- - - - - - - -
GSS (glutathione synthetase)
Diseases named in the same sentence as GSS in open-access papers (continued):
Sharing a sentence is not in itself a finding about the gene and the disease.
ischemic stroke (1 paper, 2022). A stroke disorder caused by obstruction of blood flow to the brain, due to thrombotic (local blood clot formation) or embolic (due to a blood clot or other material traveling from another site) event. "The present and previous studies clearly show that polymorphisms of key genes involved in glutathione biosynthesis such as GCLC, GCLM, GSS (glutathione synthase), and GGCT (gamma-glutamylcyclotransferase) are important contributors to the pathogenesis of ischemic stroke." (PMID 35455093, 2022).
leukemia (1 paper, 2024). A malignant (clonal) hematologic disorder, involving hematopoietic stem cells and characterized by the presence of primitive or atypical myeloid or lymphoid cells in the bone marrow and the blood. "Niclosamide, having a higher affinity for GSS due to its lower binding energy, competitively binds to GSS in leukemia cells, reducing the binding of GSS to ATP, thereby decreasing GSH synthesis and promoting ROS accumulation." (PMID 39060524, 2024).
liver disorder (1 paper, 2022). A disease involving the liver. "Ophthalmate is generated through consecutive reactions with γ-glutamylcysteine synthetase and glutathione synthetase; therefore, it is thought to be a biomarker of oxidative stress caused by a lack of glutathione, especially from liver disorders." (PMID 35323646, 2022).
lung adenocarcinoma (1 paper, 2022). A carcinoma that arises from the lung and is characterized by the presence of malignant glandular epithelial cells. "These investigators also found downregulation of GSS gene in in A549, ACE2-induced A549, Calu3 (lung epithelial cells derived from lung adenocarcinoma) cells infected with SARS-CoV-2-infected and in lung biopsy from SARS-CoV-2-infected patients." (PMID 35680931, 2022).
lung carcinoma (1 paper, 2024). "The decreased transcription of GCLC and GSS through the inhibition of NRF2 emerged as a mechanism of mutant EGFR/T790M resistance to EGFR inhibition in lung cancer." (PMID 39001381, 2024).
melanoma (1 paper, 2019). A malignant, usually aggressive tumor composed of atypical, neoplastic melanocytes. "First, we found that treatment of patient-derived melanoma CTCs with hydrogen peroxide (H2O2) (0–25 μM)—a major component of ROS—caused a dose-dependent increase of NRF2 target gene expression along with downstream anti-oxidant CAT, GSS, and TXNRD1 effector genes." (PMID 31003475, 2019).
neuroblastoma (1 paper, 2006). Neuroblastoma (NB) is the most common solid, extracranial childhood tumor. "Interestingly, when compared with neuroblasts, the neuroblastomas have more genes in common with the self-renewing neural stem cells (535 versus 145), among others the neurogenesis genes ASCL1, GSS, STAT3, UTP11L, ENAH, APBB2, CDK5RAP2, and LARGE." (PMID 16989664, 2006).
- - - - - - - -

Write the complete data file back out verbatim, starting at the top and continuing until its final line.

GSS (glutathione synthetase)
Diseases named in the same sentence as GSS in open-access papers (continued):
Sharing a sentence is not in itself a finding about the gene and the disease.
ischemic stroke (1 paper, 2022). A stroke disorder caused by obstruction of blood flow to the brain, due to thrombotic (local blood clot formation) or embolic (due to a blood clot or other material traveling from another site) event. "The present and previous studies clearly show that polymorphisms of key genes involved in glutathione biosynthesis such as GCLC, GCLM, GSS (glutathione synthase), and GGCT (gamma-glutamylcyclotransferase) are important contributors to the pathogenesis of ischemic stroke." (PMID 35455093, 2022).
leukemia (1 paper, 2024). A malignant (clonal) hematologic disorder, involving hematopoietic stem cells and characterized by the presence of primitive or atypical myeloid or lymphoid cells in the bone marrow and the blood. "Niclosamide, having a higher affinity for GSS due to its lower binding energy, competitively binds to GSS in leukemia cells, reducing the binding of GSS to ATP, thereby decreasing GSH synthesis and promoting ROS accumulation." (PMID 39060524, 2024).
liver disorder (1 paper, 2022). A disease involving the liver. "Ophthalmate is generated through consecutive reactions with γ-glutamylcysteine synthetase and glutathione synthetase; therefore, it is thought to be a biomarker of oxidative stress caused by a lack of glutathione, especially from liver disorders." (PMID 35323646, 2022).
lung adenocarcinoma (1 paper, 2022). A carcinoma that arises from the lung and is characterized by the presence of malignant glandular epithelial cells. "These investigators also found downregulation of GSS gene in in A549, ACE2-induced A549, Calu3 (lung epithelial cells derived from lung adenocarcinoma) cells infected with SARS-CoV-2-infected and in lung biopsy from SARS-CoV-2-infected patients." (PMID 35680931, 2022).
lung carcinoma (1 paper, 2024). "The decreased transcription of GCLC and GSS through the inhibition of NRF2 emerged as a mechanism of mutant EGFR/T790M resistance to EGFR inhibition in lung cancer." (PMID 39001381, 2024).
melanoma (1 paper, 2019). A malignant, usually aggressive tumor composed of atypical, neoplastic melanocytes. "First, we found that treatment of patient-derived melanoma CTCs with hydrogen peroxide (H2O2) (0–25 μM)—a major component of ROS—caused a dose-dependent increase of NRF2 target gene expression along with downstream anti-oxidant CAT, GSS, and TXNRD1 effector genes." (PMID 31003475, 2019).
neuroblastoma (1 paper, 2006). Neuroblastoma (NB) is the most common solid, extracranial childhood tumor. "Interestingly, when compared with neuroblasts, the neuroblastomas have more genes in common with the self-renewing neural stem cells (535 versus 145), among others the neurogenesis genes ASCL1, GSS, STAT3, UTP11L, ENAH, APBB2, CDK5RAP2, and LARGE." (PMID 16989664, 2006).